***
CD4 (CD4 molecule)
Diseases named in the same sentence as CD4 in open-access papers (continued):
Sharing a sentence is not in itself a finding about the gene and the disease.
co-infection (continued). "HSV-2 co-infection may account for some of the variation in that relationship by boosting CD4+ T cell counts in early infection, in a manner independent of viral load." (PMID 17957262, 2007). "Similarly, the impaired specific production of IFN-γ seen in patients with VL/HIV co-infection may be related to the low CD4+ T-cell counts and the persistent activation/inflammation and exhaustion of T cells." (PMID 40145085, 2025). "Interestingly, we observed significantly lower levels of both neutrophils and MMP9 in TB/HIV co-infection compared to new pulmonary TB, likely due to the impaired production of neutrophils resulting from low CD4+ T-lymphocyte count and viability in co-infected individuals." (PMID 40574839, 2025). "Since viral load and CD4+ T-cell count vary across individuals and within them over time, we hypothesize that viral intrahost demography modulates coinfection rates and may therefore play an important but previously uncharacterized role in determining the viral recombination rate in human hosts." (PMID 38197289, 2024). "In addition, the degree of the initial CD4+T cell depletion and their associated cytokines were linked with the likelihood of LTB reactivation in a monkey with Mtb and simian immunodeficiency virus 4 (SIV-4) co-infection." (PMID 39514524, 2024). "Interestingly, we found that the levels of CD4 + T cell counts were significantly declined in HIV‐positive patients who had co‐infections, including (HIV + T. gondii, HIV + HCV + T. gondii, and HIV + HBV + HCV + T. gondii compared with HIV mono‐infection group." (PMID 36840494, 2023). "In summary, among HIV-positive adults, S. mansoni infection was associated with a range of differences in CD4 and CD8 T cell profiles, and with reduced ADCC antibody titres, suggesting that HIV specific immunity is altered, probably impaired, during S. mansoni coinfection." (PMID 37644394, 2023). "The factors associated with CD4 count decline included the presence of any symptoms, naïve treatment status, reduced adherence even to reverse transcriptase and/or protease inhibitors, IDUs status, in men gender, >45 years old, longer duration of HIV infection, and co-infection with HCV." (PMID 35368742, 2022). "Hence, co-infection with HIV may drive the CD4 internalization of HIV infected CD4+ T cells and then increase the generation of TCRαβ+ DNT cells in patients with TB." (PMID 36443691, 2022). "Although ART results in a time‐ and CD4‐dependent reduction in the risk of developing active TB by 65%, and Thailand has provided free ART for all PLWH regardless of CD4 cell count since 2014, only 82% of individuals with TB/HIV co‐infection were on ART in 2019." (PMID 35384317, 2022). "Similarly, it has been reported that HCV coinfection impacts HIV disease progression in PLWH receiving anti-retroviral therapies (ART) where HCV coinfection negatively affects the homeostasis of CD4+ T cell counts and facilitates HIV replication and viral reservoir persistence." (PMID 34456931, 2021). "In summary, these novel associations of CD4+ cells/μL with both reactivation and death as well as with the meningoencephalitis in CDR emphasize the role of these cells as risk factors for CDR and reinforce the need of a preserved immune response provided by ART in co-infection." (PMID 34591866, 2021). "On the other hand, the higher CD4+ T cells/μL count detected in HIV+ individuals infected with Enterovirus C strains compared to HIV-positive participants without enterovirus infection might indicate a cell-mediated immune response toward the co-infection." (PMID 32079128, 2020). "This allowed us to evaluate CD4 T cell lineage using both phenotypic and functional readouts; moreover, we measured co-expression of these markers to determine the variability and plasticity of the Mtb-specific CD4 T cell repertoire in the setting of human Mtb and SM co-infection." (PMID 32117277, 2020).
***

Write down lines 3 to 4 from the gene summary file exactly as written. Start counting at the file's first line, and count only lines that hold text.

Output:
Sharing a sentence is not in itself a finding about the gene and the disease.
co-infection (continued). "HSV-2 co-infection may account for some of the variation in that relationship by boosting CD4+ T cell counts in early infection, in a manner independent of viral load." (PMID 17957262, 2007). "Similarly, the impaired specific production of IFN-γ seen in patients with VL/HIV co-infection may be related to the low CD4+ T-cell counts and the persistent activation/inflammation and exhaustion of T cells." (PMID 40145085, 2025). "Interestingly, we observed significantly lower levels of both neutrophils and MMP9 in TB/HIV co-infection compared to new pulmonary TB, likely due to the impaired production of neutrophils resulting from low CD4+ T-lymphocyte count and viability in co-infected individuals." (PMID 40574839, 2025). "Since viral load and CD4+ T-cell count vary across individuals and within them over time, we hypothesize that viral intrahost demography modulates coinfection rates and may therefore play an important but previously uncharacterized role in determining the viral recombination rate in human hosts." (PMID 38197289, 2024). "In addition, the degree of the initial CD4+T cell depletion and their associated cytokines were linked with the likelihood of LTB reactivation in a monkey with Mtb and simian immunodeficiency virus 4 (SIV-4) co-infection." (PMID 39514524, 2024). "Interestingly, we found that the levels of CD4 + T cell counts were significantly declined in HIV‐positive patients who had co‐infections, including (HIV + T. gondii, HIV + HCV + T. gondii, and HIV + HBV + HCV + T. gondii compared with HIV mono‐infection group." (PMID 36840494, 2023). "In summary, among HIV-positive adults, S. mansoni infection was associated with a range of differences in CD4 and CD8 T cell profiles, and with reduced ADCC antibody titres, suggesting that HIV specific immunity is altered, probably impaired, during S. mansoni coinfection." (PMID 37644394, 2023). "The factors associated with CD4 count decline included the presence of any symptoms, naïve treatment status, reduced adherence even to reverse transcriptase and/or protease inhibitors, IDUs status, in men gender, >45 years old, longer duration of HIV infection, and co-infection with HCV." (PMID 35368742, 2022). "Hence, co-infection with HIV may drive the CD4 internalization of HIV infected CD4+ T cells and then increase the generation of TCRαβ+ DNT cells in patients with TB." (PMID 36443691, 2022). "Although ART results in a time‐ and CD4‐dependent reduction in the risk of developing active TB by 65%, and Thailand has provided free ART for all PLWH regardless of CD4 cell count since 2014, only 82% of individuals with TB/HIV co‐infection were on ART in 2019." (PMID 35384317, 2022). "Similarly, it has been reported that HCV coinfection impacts HIV disease progression in PLWH receiving anti-retroviral therapies (ART) where HCV coinfection negatively affects the homeostasis of CD4+ T cell counts and facilitates HIV replication and viral reservoir persistence." (PMID 34456931, 2021). "In summary, these novel associations of CD4+ cells/μL with both reactivation and death as well as with the meningoencephalitis in CDR emphasize the role of these cells as risk factors for CDR and reinforce the need of a preserved immune response provided by ART in co-infection." (PMID 34591866, 2021). "On the other hand, the higher CD4+ T cells/μL count detected in HIV+ individuals infected with Enterovirus C strains compared to HIV-positive participants without enterovirus infection might indicate a cell-mediated immune response toward the co-infection." (PMID 32079128, 2020). "This allowed us to evaluate CD4 T cell lineage using both phenotypic and functional readouts; moreover, we measured co-expression of these markers to determine the variability and plasticity of the Mtb-specific CD4 T cell repertoire in the setting of human Mtb and SM co-infection." (PMID 32117277, 2020).